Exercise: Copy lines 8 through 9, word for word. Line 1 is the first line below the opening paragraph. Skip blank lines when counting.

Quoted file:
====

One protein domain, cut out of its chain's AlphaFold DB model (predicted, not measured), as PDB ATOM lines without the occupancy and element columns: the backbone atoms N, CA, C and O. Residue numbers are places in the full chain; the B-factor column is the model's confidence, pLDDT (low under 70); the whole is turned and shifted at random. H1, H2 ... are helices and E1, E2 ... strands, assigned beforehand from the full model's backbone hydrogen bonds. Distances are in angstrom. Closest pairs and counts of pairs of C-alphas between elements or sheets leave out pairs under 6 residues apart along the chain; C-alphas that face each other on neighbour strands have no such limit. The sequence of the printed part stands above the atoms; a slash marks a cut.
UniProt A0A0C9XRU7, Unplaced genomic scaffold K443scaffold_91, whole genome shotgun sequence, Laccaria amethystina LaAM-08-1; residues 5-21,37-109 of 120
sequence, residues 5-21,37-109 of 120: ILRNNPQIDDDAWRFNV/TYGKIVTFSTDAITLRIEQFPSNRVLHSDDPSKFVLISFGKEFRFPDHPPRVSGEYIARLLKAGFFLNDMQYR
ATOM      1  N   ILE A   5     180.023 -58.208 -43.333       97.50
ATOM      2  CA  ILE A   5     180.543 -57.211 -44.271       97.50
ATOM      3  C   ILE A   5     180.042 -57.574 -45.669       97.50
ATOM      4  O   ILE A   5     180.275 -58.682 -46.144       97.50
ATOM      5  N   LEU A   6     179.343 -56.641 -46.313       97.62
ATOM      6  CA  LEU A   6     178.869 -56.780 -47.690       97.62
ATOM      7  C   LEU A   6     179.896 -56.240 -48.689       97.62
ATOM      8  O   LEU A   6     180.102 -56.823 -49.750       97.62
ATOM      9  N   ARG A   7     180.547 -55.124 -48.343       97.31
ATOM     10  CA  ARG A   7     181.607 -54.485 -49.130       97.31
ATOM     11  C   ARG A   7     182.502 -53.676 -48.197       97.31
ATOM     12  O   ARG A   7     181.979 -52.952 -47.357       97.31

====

ATOM      6  CA  LEU A   6     178.869 -56.780 -47.690       97.62
ATOM      7  C   LEU A   6     179.896 -56.240 -48.689       97.62